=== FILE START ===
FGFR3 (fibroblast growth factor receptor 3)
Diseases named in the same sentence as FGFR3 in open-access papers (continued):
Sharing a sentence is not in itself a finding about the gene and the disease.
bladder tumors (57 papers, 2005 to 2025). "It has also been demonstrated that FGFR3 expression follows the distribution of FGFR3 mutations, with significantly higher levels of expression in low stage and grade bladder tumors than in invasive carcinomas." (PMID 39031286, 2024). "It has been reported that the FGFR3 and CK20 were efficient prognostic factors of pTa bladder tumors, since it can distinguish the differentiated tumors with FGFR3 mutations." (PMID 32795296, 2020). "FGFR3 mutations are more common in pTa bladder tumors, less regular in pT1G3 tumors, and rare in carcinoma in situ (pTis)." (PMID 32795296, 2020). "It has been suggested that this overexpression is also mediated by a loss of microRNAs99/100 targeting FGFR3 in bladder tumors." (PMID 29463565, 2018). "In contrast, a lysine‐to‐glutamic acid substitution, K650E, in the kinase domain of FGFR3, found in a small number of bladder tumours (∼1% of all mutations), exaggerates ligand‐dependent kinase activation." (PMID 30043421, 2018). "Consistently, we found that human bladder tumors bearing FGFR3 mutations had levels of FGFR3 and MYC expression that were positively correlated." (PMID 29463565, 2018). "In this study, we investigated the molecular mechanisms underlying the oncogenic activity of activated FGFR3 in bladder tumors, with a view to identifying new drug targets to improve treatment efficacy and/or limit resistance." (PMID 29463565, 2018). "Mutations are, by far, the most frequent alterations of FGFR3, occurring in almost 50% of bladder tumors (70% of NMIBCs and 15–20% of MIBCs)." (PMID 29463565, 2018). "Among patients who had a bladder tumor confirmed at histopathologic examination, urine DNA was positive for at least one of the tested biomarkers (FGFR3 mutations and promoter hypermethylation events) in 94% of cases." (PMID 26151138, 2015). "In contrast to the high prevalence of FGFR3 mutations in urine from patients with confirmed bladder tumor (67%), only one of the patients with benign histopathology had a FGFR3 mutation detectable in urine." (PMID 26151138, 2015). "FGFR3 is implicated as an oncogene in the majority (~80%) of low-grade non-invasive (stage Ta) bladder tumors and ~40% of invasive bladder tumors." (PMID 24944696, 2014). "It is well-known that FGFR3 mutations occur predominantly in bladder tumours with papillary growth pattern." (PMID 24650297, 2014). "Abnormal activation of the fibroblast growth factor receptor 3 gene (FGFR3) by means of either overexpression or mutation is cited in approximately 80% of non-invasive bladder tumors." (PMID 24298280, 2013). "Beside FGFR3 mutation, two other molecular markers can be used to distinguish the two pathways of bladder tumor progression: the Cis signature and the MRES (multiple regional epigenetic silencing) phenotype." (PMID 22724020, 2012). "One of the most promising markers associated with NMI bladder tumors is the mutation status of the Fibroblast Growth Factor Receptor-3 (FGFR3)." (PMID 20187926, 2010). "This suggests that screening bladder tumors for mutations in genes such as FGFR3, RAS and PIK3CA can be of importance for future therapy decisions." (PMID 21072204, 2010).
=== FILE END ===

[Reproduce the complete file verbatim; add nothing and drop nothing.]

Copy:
FGFR3 (fibroblast growth factor receptor 3)
Diseases named in the same sentence as FGFR3 in open-access papers (continued):
Sharing a sentence is not in itself a finding about the gene and the disease.
bladder tumors (57 papers, 2005 to 2025). "It has also been demonstrated that FGFR3 expression follows the distribution of FGFR3 mutations, with significantly higher levels of expression in low stage and grade bladder tumors than in invasive carcinomas." (PMID 39031286, 2024). "It has been reported that the FGFR3 and CK20 were efficient prognostic factors of pTa bladder tumors, since it can distinguish the differentiated tumors with FGFR3 mutations." (PMID 32795296, 2020). "FGFR3 mutations are more common in pTa bladder tumors, less regular in pT1G3 tumors, and rare in carcinoma in situ (pTis)." (PMID 32795296, 2020). "It has been suggested that this overexpression is also mediated by a loss of microRNAs99/100 targeting FGFR3 in bladder tumors." (PMID 29463565, 2018). "In contrast, a lysine‐to‐glutamic acid substitution, K650E, in the kinase domain of FGFR3, found in a small number of bladder tumours (∼1% of all mutations), exaggerates ligand‐dependent kinase activation." (PMID 30043421, 2018). "Consistently, we found that human bladder tumors bearing FGFR3 mutations had levels of FGFR3 and MYC expression that were positively correlated." (PMID 29463565, 2018). "In this study, we investigated the molecular mechanisms underlying the oncogenic activity of activated FGFR3 in bladder tumors, with a view to identifying new drug targets to improve treatment efficacy and/or limit resistance." (PMID 29463565, 2018). "Mutations are, by far, the most frequent alterations of FGFR3, occurring in almost 50% of bladder tumors (70% of NMIBCs and 15–20% of MIBCs)." (PMID 29463565, 2018). "Among patients who had a bladder tumor confirmed at histopathologic examination, urine DNA was positive for at least one of the tested biomarkers (FGFR3 mutations and promoter hypermethylation events) in 94% of cases." (PMID 26151138, 2015). "In contrast to the high prevalence of FGFR3 mutations in urine from patients with confirmed bladder tumor (67%), only one of the patients with benign histopathology had a FGFR3 mutation detectable in urine." (PMID 26151138, 2015). "FGFR3 is implicated as an oncogene in the majority (~80%) of low-grade non-invasive (stage Ta) bladder tumors and ~40% of invasive bladder tumors." (PMID 24944696, 2014). "It is well-known that FGFR3 mutations occur predominantly in bladder tumours with papillary growth pattern." (PMID 24650297, 2014). "Abnormal activation of the fibroblast growth factor receptor 3 gene (FGFR3) by means of either overexpression or mutation is cited in approximately 80% of non-invasive bladder tumors." (PMID 24298280, 2013). "Beside FGFR3 mutation, two other molecular markers can be used to distinguish the two pathways of bladder tumor progression: the Cis signature and the MRES (multiple regional epigenetic silencing) phenotype." (PMID 22724020, 2012). "One of the most promising markers associated with NMI bladder tumors is the mutation status of the Fibroblast Growth Factor Receptor-3 (FGFR3)." (PMID 20187926, 2010). "This suggests that screening bladder tumors for mutations in genes such as FGFR3, RAS and PIK3CA can be of importance for future therapy decisions." (PMID 21072204, 2010).